Commit a2ce3afa authored by Simon Peyton Jones's avatar Simon Peyton Jones

Comments and white space only

parent 25f2d688
......@@ -553,7 +553,7 @@ instance Applicative FlatM where
liftTcS :: TcS a -> FlatM a
liftTcS thing_inside
= FlatM $ const thing_inside
= FlatM $ const thing_inside
emitFlatWork :: Ct -> FlatM ()
-- See Note [The flattening work list]
......@@ -622,7 +622,7 @@ setEqRel new_eq_rel thing_inside
if new_eq_rel == fe_eq_rel env
then runFlatM thing_inside env
else runFlatM thing_inside (env { fe_eq_rel = new_eq_rel })
-- | Change the 'FlattenMode' in a 'FlattenEnv'.
setMode :: FlattenMode -> FlatM a -> FlatM a
setMode new_mode thing_inside
......
......@@ -227,11 +227,15 @@ revert to SimplCheck when going under an implication.
------------------------ So the plan is this -----------------------
* Step 0: typecheck the LHS and RHS to get constraints from each
* Step 1: Simplify the LHS and RHS constraints all together in one bag
We do this to discover all unification equalities
* Step 2: Zonk the ORIGINAL lhs constraints, and partition them into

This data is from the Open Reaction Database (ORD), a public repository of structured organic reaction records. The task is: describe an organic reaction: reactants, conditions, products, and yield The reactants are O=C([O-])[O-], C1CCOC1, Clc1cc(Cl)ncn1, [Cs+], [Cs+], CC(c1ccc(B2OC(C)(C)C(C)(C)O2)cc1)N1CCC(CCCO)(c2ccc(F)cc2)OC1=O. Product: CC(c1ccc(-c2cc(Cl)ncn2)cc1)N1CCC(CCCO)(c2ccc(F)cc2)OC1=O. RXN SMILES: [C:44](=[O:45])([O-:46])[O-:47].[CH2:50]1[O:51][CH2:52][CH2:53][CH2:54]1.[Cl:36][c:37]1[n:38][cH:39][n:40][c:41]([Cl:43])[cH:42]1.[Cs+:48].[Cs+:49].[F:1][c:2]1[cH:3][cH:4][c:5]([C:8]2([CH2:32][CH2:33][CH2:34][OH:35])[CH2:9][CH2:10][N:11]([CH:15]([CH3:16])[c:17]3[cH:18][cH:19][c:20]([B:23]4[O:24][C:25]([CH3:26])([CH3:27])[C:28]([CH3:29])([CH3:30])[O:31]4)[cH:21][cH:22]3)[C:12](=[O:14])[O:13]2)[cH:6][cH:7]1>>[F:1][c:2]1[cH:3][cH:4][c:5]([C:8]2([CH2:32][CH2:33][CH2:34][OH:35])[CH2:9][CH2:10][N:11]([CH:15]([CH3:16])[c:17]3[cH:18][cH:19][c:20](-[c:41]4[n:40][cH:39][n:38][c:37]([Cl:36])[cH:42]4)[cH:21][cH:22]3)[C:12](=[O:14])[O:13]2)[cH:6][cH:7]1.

the ones we will quantify over, and the others
* Step 2: Zonk the ORIGINAL (unsimplified) lhs constraints, to take
advantage of those unifications, and partition them into the
ones we will quantify over, and the others
See Note [RULE quantification over equalities]
* Step 3: Decide on the type variables to quantify over
......@@ -251,7 +255,7 @@ From the RULE we get
lhs-constraints: T Int ~ alpha
rhs-constraints: Bool ~ alpha
where 'alpha' is the type that connects the two. If we glom them
all together, and solve the RHS constraint first, we might solve
all together, and solve the RHS constraint first, we might solve
with alpha := Bool. But then we'd end up with a RULE like
RULE: f 3 |> (co :: T Int ~ Booo) = True
......
Markdown is supported
0% or .
You are about to add 0 people to the discussion. Proceed with caution.
Finish editing this message first!
Please register or to comment